It was a regular morning in April 2016. I woke up and was getting ready for the day when my hand unexplainably went to my left breast. I had very dense breast tissue, so I was accustomed to the random lumps, but this lump felt oddly different.
I called my gynecologist and she had me come to her office with my husband. She said that while she couldn’t be sure by exam alone, she felt that it could be cancer and I was sent for a mammogram. They could not see the tumor on the mammogram, but the technician could feel it, so I immediately had an ultrasound.
The ultrasound clearly showed the tumor and I started learning cancer nomenclature that day as I was given a BI-RADS score of 5, which I learned meant there was a high probability of malignancy. From there I had the biopsy which confirmed that I had HER2+ breast cancer.
I received my results while visiting my daughter who lives out of town. While I was away, I received many calls from my doctors and was set to see them upon my return home. I figured that we had caught it early and no one seemed overly concerned so I enjoyed the rest of my time away and, at my doctor’s request, stayed away from the internet.
Upon returning home, my husband and I saw the surgeon and from there things moved at warp speed. Within a week, I met my oncologist and plastic surgeon. I had a myriad of tests done while trying to plan for a port placement, speaking to my employer, and readying myself and family for the fact that I would promptly be starting chemotherapy.
I had a full-time job, was teaching a course for HR professionals, and working on obtaining my masters degree. It all stopped in a matter of days as I became a patient and tried to learn everything I could about my treatment and what to expect. Once treatment started, I met the most amazing group of people in the oncology room. We became coconspirators in the fight for our lives and we all had the same goal.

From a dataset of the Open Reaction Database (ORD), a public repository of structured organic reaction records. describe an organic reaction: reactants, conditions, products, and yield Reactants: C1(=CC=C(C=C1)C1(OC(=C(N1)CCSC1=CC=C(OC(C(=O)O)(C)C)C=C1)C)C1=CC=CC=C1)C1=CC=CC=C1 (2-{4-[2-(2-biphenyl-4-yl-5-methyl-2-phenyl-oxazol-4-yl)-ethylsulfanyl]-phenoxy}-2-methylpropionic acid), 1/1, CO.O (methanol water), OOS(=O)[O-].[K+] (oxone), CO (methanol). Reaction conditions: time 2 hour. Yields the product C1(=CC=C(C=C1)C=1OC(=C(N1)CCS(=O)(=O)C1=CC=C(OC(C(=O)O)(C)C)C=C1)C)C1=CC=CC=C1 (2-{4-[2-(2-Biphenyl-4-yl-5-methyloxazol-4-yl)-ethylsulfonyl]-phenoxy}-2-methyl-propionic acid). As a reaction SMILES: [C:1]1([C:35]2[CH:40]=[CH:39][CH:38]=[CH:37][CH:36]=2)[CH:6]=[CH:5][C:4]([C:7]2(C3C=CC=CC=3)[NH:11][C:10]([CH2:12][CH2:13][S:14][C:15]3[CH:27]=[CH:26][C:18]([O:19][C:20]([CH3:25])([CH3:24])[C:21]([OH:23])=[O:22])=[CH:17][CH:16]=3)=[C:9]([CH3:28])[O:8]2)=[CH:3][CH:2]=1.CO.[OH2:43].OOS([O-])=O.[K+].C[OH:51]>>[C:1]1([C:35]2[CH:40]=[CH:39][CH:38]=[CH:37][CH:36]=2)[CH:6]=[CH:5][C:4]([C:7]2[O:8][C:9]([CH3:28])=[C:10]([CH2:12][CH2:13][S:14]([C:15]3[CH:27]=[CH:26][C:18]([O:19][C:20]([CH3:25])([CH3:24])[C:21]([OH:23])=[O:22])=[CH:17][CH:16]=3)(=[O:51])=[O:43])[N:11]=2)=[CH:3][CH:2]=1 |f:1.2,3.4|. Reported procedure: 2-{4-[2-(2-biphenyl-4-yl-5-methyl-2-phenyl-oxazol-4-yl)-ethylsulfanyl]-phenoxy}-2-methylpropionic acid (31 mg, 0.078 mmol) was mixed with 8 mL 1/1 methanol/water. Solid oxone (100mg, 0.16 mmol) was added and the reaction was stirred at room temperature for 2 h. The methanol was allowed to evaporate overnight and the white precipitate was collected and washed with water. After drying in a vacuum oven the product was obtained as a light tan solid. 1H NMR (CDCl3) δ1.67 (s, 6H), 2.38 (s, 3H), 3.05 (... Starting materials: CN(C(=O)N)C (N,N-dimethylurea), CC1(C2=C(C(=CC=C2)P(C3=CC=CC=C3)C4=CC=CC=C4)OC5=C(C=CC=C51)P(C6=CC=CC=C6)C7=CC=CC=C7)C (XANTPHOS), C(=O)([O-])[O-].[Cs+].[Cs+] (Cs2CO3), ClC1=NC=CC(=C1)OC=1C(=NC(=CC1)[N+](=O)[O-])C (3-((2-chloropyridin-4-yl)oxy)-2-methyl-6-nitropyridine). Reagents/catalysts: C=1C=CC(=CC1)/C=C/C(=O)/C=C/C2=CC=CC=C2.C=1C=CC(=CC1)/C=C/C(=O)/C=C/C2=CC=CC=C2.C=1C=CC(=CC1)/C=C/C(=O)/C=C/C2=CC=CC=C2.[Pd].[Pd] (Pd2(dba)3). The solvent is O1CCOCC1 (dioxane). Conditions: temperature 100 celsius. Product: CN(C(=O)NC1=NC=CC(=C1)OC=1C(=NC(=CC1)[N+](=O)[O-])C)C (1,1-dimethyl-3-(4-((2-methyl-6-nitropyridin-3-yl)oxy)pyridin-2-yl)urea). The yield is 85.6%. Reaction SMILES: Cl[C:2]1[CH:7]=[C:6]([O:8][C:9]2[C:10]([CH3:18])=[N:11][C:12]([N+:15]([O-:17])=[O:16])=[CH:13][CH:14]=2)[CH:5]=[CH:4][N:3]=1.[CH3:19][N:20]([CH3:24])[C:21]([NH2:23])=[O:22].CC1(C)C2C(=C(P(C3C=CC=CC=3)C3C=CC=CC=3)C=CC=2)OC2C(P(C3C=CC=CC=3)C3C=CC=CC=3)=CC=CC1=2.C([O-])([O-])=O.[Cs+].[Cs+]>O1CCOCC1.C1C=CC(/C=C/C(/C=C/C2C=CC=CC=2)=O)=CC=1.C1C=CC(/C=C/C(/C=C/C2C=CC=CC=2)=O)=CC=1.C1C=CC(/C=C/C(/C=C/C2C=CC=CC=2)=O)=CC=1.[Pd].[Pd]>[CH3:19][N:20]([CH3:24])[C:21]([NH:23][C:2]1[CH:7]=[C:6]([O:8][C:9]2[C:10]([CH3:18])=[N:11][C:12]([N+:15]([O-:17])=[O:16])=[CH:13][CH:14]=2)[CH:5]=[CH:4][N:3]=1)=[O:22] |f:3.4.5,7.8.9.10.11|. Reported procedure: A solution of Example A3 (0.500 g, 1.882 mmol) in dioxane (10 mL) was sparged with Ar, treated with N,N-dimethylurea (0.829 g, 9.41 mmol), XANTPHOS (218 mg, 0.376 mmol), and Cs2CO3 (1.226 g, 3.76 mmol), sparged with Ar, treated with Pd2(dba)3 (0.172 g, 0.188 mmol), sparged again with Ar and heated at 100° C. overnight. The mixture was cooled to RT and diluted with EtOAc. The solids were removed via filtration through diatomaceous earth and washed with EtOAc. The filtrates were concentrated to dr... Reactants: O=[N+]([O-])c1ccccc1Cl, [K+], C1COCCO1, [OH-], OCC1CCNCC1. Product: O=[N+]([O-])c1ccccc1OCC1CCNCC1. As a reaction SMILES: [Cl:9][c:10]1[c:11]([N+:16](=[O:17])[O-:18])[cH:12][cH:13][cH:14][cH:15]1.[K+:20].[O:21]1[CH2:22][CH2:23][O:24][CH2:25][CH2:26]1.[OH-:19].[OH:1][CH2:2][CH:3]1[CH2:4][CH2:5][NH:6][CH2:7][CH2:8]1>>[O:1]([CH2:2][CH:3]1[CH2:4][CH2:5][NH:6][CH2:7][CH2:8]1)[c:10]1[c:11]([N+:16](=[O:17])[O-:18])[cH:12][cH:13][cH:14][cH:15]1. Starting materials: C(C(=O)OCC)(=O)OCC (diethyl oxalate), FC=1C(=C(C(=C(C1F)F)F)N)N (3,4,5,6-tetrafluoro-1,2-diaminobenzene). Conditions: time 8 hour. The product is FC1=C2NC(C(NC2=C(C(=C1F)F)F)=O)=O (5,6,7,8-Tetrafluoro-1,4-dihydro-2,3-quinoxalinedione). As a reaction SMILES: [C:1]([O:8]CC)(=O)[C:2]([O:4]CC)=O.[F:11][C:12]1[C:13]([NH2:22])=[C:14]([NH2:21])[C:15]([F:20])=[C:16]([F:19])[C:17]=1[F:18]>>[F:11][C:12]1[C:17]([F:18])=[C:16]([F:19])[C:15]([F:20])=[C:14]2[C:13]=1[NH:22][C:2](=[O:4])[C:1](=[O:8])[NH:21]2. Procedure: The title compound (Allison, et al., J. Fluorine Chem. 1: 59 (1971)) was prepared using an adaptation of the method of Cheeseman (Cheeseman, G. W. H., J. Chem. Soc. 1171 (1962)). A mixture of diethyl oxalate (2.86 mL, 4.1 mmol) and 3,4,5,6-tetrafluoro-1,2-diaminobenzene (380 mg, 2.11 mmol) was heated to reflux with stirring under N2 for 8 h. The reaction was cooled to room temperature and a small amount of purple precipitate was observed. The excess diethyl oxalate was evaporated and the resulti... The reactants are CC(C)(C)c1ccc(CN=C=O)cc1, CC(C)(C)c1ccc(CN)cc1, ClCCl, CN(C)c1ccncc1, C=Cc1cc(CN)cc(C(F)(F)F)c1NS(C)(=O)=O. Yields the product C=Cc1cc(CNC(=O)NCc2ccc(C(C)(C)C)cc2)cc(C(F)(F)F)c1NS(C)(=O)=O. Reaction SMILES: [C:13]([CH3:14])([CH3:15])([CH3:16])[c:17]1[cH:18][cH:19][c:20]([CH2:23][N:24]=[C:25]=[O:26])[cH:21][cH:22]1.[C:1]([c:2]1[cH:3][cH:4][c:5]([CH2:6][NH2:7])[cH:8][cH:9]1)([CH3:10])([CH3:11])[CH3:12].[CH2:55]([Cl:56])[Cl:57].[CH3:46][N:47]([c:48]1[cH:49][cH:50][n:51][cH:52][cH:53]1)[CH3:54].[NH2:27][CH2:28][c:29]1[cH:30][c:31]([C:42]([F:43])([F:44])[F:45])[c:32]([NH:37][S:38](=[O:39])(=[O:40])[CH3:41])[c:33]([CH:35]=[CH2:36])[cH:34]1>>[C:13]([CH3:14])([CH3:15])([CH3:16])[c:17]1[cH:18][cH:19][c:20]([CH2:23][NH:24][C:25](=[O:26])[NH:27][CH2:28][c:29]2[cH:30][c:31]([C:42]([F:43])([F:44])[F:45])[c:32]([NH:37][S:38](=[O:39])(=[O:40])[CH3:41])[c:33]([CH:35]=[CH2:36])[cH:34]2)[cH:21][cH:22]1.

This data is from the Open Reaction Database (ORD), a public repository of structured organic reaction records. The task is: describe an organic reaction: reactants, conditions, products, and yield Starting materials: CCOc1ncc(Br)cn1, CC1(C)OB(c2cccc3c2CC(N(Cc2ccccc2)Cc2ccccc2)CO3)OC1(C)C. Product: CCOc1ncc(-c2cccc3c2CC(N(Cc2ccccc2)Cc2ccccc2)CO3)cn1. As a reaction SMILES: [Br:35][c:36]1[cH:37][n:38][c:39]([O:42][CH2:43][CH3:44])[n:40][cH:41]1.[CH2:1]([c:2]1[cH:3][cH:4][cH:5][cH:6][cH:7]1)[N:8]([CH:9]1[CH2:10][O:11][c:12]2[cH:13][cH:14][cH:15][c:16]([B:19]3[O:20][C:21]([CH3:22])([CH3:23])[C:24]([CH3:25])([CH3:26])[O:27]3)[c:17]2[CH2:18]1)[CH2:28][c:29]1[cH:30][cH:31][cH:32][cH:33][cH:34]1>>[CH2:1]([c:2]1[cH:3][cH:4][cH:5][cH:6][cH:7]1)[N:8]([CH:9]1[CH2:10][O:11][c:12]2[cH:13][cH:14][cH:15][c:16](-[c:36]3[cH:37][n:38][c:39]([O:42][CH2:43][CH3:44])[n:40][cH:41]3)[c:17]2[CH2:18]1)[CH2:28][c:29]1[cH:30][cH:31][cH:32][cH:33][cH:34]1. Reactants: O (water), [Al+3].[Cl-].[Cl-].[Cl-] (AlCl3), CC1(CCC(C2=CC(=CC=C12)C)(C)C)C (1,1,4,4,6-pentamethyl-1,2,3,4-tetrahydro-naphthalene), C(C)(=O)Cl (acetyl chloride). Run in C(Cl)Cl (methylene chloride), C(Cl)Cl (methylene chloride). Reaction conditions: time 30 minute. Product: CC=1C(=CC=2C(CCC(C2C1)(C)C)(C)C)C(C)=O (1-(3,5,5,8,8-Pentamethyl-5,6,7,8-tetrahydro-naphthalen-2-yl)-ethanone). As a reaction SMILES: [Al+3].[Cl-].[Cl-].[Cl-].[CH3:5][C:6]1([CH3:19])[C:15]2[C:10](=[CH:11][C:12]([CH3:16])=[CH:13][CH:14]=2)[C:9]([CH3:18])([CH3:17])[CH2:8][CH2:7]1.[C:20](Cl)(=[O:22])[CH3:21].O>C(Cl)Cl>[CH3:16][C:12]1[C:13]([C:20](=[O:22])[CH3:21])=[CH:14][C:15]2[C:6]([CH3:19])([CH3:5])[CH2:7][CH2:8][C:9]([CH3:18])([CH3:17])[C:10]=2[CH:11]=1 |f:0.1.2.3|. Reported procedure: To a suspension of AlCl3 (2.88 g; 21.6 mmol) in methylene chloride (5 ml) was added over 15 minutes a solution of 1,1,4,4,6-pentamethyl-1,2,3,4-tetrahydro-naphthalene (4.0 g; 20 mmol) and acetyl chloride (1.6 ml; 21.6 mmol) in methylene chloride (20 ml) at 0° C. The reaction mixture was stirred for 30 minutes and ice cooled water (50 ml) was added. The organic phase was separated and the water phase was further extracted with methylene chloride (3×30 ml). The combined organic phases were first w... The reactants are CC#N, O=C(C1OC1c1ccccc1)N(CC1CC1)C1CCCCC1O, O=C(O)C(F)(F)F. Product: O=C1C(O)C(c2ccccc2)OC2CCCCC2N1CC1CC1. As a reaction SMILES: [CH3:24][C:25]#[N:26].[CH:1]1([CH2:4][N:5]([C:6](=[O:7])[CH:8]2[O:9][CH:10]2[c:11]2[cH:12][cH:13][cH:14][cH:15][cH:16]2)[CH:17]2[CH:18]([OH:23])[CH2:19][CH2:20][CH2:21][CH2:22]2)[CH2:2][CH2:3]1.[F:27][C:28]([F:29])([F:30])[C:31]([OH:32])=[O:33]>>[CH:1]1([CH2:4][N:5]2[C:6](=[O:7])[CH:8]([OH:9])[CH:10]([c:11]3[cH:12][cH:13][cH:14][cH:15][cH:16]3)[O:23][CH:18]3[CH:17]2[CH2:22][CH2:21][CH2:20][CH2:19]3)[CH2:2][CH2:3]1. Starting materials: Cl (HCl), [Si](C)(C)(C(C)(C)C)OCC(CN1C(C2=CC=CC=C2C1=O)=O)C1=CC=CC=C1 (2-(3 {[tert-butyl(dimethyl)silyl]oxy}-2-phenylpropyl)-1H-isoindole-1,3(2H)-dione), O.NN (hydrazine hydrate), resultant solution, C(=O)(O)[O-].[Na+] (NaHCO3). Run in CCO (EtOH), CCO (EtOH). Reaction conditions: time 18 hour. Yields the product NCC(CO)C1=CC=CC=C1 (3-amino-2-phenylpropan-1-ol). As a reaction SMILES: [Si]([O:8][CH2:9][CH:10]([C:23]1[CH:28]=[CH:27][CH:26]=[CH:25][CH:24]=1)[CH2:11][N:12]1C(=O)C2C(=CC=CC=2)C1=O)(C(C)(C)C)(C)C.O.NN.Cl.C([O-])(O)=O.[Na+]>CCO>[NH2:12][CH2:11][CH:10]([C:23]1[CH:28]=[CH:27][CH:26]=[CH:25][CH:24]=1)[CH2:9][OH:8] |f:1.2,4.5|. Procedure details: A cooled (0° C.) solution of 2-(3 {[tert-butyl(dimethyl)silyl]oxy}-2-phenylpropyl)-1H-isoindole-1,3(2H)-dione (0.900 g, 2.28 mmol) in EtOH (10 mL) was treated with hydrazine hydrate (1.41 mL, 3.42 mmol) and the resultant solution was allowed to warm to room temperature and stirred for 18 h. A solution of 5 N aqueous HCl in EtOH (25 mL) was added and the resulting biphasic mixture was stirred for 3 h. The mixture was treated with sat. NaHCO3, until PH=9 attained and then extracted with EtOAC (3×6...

We shared stores, pictures, and watched movies together, and yes, we even laughed. I always believed I would make it to the other side of the journey through cancer. I was healthy before I was diagnosed, I had a talented group of doctors, and my tribe was there for me in ways I could never have imagined always cheering me on.
In the end I decided to have a bilateral mastectomy and was thrilled when the pathology came back showing the area of necrosis where the tumor had been, meaning the chemo and immunotherapy did their jobs. There was still a lot of recovery and additional surgeries, but I made it through. Stronger, more resilient, and so grateful for this lovely life.
If you are reading this and facing a cancer diagnosis or caring for someone who is undergoing cancer treatment, please know our bodies are strong and resilient. I believe that what helped me was knowing there were people cheering for me, eating well, drinking a lot of water, thinking positive thoughts, journaling, enjoying the days when I felt good, resting when I didn’t, asking questions when I was unsure of what was happening, and meditation.
I wish for the day that we find a cure for breast cancer. Until then, do your self-exam and have a regular mammogram. Don’t be afraid, be proactive.